The twenty-first century challenges people of faith to take the message of Jesus into society and the church. War, violence, and inequity have become commonplace in U.S. society. Ursulines have been part of this Christian commitment to influence society and the church since their founding by St. Angela Merici in 1535 who represents an icon of the independent and dedicated woman responding to unaddressed needs and scandals in her environment. She was respectful but unflinchingly realistic in responding to real needs of her time.
St. Angela envisioned a company of dedicated women rooted in their society, with a contemplative prayer life informing their action for others. The enthusiasm of her vision quickly spread beyond her lifetime to live and flourish to all continents up to the present day. Ursulines are St. Angela’s descendants, marked by her spirit, aspiring to be contemplatives in action. They are women religious, part of the larger community of men and women religious faithful to the Catholic Church and dedicated to adapting the mission of Jesus to the times.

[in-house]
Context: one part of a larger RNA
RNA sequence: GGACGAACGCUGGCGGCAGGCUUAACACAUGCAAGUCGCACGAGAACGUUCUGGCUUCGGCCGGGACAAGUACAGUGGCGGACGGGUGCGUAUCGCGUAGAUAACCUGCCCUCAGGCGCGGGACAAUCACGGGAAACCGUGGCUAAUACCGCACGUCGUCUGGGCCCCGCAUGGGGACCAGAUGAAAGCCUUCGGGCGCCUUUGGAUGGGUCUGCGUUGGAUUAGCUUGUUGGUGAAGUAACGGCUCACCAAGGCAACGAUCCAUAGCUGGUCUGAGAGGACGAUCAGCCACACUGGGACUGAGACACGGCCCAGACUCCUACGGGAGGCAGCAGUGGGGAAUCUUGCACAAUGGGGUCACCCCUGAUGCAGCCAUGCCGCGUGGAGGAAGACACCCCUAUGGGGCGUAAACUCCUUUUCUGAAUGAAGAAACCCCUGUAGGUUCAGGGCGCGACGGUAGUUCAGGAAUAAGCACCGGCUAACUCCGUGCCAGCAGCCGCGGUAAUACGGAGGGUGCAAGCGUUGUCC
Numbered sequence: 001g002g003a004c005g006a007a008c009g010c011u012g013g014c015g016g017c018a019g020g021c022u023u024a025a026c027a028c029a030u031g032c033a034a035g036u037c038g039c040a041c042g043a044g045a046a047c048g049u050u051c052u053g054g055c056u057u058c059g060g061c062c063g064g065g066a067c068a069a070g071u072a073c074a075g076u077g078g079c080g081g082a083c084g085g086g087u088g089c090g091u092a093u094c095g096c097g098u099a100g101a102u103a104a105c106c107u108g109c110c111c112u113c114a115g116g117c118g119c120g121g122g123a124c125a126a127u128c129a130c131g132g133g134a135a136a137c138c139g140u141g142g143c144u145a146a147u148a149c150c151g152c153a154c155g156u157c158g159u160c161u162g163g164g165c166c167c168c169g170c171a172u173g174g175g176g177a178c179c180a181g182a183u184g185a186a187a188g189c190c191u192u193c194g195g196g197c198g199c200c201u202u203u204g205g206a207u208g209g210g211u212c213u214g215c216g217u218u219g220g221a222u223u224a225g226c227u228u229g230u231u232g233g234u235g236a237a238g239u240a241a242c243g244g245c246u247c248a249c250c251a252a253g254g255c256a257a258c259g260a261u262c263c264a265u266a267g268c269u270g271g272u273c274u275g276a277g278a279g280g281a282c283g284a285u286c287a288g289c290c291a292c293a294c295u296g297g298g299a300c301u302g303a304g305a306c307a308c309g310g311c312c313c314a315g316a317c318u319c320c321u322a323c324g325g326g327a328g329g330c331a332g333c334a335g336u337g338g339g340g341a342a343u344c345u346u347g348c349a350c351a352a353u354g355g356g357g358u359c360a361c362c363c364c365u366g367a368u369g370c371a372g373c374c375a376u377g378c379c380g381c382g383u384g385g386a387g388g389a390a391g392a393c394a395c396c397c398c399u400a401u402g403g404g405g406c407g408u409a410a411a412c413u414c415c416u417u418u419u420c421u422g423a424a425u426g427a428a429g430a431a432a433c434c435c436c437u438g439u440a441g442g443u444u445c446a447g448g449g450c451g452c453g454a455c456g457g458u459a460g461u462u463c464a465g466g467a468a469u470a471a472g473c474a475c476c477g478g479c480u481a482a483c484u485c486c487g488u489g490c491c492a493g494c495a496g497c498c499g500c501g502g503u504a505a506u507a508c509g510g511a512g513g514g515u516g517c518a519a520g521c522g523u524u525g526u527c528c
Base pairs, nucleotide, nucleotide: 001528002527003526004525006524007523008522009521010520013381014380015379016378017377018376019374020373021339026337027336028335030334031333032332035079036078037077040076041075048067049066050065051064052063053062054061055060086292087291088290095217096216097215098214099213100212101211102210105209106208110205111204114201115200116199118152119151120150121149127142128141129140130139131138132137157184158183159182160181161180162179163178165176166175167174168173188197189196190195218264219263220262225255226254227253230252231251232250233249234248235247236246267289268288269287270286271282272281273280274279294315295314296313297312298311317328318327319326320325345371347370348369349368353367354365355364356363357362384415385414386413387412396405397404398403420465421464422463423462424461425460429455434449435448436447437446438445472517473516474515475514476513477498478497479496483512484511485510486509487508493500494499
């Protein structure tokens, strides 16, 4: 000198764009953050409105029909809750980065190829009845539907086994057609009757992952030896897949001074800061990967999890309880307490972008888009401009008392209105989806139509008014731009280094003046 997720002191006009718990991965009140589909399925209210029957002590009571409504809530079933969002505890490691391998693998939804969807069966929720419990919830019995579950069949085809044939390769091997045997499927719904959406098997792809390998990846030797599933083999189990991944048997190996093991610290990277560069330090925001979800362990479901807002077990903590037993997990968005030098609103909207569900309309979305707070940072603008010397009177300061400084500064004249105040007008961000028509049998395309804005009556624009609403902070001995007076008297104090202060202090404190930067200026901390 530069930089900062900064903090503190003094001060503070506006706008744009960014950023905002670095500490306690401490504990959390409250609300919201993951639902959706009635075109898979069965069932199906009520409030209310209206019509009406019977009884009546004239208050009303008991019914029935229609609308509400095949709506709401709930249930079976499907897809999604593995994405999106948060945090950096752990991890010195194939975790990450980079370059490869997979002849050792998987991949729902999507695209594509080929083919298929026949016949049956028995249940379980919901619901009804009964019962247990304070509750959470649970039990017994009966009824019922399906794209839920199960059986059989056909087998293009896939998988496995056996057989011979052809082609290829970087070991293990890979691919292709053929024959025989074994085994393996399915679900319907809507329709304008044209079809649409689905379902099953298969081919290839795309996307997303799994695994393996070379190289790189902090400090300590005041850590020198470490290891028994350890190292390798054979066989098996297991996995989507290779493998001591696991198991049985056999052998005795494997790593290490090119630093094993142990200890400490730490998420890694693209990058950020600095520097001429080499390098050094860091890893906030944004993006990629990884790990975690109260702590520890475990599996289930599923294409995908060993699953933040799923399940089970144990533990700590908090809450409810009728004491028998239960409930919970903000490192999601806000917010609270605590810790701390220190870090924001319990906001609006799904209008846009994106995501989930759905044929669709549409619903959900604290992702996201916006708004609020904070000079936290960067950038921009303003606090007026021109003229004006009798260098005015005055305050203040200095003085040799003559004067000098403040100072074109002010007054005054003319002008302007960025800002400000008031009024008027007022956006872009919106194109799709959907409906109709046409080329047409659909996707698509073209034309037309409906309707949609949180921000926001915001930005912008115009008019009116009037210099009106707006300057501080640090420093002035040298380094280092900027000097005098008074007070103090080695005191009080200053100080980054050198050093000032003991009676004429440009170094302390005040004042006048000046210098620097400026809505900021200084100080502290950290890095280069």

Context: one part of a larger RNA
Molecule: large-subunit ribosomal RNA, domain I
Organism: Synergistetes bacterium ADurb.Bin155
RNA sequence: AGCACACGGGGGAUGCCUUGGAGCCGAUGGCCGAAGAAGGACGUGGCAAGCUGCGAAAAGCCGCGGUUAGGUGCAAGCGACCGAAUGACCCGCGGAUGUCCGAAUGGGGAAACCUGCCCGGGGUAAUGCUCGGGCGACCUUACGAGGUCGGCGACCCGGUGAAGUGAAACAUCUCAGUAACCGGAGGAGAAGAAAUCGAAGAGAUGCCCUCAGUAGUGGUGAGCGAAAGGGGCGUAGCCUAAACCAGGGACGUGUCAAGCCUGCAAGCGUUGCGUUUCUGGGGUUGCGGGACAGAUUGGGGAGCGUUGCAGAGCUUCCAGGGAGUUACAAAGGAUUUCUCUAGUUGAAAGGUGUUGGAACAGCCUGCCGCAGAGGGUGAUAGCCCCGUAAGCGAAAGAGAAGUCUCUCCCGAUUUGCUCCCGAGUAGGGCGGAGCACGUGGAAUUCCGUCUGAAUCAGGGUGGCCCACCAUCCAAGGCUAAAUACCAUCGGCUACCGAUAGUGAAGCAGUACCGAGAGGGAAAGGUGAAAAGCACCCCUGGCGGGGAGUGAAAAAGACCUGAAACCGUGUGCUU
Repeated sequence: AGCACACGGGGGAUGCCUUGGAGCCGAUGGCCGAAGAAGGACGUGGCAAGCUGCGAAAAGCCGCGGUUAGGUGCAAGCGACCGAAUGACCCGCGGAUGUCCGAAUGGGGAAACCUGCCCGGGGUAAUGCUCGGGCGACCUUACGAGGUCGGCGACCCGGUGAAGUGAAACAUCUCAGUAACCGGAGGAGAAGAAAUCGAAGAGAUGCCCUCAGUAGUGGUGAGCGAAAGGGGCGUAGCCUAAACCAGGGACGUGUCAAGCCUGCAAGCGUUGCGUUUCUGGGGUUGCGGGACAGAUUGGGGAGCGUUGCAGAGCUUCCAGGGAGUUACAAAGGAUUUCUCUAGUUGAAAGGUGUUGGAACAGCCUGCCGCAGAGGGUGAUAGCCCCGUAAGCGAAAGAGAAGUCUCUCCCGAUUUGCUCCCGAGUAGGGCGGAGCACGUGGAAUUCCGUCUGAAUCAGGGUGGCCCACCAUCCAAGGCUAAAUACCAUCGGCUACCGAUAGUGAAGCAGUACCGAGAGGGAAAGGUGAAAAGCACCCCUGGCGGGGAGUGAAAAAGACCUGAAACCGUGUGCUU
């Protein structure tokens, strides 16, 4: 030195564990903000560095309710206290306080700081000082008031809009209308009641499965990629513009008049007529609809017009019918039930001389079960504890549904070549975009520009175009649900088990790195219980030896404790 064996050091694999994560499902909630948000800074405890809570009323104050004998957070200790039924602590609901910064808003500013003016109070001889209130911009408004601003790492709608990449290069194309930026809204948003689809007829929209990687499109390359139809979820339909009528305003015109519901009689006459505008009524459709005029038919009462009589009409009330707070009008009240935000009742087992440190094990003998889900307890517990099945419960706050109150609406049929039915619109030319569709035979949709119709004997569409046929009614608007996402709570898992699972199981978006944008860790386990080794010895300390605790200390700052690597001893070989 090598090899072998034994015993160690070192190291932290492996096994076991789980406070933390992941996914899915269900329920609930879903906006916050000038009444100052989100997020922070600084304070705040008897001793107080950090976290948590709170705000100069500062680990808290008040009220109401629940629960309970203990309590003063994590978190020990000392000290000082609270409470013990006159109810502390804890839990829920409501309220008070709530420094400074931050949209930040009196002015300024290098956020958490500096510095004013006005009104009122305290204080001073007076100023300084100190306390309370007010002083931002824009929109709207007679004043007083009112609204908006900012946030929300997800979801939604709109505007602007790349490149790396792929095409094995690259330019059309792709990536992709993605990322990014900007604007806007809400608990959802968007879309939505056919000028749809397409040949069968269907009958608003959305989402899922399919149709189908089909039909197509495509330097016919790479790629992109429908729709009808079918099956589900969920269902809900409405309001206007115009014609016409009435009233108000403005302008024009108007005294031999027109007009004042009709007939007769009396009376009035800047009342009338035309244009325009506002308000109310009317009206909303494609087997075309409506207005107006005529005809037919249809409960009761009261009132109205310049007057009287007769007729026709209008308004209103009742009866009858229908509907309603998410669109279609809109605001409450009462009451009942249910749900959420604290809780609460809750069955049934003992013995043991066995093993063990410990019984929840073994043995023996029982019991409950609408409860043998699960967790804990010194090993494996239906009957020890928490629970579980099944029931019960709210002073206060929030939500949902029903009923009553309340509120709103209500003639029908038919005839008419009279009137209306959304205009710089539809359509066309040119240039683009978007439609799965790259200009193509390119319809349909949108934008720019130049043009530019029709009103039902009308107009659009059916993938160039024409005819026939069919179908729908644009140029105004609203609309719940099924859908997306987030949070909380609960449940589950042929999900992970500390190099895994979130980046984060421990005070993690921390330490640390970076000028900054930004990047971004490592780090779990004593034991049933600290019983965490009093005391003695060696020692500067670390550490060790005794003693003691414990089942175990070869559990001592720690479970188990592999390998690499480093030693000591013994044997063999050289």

Before universal public education, Ursulines were best known as educators specifically for girls responsible family life, citizenship, and loyalty to the faith. In the nineteenth and twentieth century, Ursulines in the United States rededicated themselves to education within parochial (parish) schools for boys and girls, private secondary schools, and colleges, as part of the U.S. Catholic school system.
More recently, Ursulines broadened their mission towards building a society of peace and justice and work for the integrity of creation. They seek to respond to the dynamic needs of society collaborating with others to create a better life for all people regardless of faith.
Ursulines are women who empower others through their vocation of service always seeking to equalize inequities of class and race. The simplicity of their lifestyle counters the prevailing secular materialism through witness of the church as a gathering of people faithful to Jesus.